Info for Students


Since it began as a small-scale event on a dairy farm in 1970, Glastonbury has become one of the world’s biggest festivals. Each year, more than 140,000 ticket-holders enjoy entertainment at over 100 stages across five days, in the heart of Somerset. You can read a brief introduction to the Festival here.

The ethos of Glastonbury Festival has not veered from the Michael Eavis’ founding objectives when first establishing the company. A summary of each Festival can be found in our History section.


From the very beginning, the aim of Glastonbury was to bring people together and celebrate diversity in culture, and it has since become a place of joy and discovery for those who attend. But the Festival has also proven to have a positive impact beyond the arts.

Environmental sustainability has been a driving force for the Festival – the Festival’s Green Fields area has always been run on solar and wind power – and after years of work and incremental increases in the use of sustainable power, in 2023 Glastonbury Festival was run entirely on renewable energy and renewable fuel. The Festival’s guiding principles of sustainability also inspired the Festival to ban the sale of single-use plastic drinks bottles across the Festival site in 2019.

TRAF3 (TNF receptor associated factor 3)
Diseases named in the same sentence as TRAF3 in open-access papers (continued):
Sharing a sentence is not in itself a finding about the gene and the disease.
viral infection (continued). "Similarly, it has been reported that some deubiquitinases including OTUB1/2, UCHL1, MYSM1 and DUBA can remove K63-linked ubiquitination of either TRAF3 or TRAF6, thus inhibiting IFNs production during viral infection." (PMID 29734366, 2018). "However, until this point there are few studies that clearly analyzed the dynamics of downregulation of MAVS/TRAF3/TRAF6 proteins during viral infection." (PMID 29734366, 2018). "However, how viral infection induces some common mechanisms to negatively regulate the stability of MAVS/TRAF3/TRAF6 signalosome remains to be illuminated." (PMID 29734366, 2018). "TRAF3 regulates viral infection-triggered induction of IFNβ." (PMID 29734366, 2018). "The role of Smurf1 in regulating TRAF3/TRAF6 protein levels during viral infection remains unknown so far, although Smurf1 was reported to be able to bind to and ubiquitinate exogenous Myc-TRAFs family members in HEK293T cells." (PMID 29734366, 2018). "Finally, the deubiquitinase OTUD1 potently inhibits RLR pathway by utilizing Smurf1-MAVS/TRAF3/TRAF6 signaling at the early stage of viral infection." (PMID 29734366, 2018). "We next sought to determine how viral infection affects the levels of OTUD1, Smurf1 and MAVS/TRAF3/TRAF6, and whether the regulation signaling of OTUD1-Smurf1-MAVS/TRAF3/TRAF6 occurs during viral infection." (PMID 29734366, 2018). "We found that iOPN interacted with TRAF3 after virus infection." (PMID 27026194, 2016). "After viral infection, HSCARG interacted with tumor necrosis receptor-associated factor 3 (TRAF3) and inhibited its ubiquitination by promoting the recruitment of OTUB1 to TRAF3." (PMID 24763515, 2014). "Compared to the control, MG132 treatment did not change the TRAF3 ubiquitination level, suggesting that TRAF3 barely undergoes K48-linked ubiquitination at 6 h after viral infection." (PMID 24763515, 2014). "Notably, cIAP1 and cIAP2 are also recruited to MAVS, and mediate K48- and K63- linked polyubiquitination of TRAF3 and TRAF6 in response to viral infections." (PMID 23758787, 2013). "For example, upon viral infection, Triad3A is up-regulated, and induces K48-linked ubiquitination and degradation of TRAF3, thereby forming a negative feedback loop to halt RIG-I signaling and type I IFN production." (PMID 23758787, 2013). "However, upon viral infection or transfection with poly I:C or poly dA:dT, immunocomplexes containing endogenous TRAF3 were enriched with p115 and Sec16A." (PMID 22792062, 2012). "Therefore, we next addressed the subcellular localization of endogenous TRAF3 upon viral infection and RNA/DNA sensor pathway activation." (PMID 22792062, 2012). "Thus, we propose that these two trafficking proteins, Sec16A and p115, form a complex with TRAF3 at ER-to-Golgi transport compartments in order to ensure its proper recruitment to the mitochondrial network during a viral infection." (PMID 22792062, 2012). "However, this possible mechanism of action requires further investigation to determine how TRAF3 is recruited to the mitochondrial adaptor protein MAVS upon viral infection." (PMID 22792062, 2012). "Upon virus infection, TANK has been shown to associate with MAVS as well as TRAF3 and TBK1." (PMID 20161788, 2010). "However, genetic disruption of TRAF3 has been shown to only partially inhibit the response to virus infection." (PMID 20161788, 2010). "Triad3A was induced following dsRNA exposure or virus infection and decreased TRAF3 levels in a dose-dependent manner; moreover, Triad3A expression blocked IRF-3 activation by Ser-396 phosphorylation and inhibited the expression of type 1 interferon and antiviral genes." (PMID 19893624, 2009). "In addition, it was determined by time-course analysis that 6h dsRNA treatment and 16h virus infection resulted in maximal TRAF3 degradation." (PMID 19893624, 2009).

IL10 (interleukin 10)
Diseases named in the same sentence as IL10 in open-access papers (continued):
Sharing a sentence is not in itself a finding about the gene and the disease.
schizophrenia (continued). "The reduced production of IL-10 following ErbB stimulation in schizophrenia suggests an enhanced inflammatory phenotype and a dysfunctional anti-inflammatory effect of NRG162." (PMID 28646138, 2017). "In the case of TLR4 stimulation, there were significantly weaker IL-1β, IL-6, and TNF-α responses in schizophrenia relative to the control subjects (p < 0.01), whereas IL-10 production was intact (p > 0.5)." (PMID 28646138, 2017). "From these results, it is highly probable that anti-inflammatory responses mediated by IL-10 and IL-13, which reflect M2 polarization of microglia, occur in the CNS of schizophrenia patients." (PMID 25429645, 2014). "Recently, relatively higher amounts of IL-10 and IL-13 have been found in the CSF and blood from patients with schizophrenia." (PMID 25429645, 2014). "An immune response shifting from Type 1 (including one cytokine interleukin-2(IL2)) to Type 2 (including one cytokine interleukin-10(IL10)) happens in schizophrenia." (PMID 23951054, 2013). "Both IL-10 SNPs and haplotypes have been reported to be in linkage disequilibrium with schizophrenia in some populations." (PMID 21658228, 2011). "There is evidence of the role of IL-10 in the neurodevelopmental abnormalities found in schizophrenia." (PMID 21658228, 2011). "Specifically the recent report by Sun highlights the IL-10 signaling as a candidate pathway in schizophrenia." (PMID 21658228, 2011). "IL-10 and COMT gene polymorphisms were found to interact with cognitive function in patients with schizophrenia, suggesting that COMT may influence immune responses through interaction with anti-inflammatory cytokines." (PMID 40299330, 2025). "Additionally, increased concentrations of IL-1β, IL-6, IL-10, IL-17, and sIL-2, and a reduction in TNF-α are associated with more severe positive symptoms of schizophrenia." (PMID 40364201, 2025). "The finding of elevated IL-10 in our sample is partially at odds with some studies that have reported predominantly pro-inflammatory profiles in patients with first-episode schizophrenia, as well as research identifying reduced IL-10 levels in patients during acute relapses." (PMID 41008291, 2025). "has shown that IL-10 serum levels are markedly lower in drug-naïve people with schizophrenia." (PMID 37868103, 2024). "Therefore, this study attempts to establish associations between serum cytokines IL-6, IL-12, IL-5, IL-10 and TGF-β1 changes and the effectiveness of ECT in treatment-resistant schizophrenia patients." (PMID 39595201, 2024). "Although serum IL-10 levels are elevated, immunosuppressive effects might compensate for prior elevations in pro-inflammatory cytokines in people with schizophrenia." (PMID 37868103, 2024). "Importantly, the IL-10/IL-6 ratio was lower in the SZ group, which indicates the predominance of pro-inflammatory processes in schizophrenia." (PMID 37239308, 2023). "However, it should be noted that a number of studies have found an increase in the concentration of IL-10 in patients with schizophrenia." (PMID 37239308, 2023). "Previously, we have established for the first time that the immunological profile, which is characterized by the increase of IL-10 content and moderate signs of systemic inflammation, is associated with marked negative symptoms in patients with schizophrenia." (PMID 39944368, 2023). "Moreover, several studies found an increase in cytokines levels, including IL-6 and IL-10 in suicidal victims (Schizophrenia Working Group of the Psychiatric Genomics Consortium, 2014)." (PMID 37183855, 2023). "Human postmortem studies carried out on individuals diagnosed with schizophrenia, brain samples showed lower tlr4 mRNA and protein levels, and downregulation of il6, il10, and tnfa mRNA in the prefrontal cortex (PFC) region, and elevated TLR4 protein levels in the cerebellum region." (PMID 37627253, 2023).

To find out more about Sustainability at Glastonbury, please read our Impact Summary.

Every year, the Festival makes substantial payments to a range of charitable causes and campaigns. To read more about the Festival’s charitable contributions, please read our Worthy Causes page.

Glastonbury Festival has also shown to have a beneficial influence on both the immediate local economy and the wider economic environment. For more information please read our 2023 Economic Impact Summary. Our previous economic impact survey, conducted in 2007, is available to read here.

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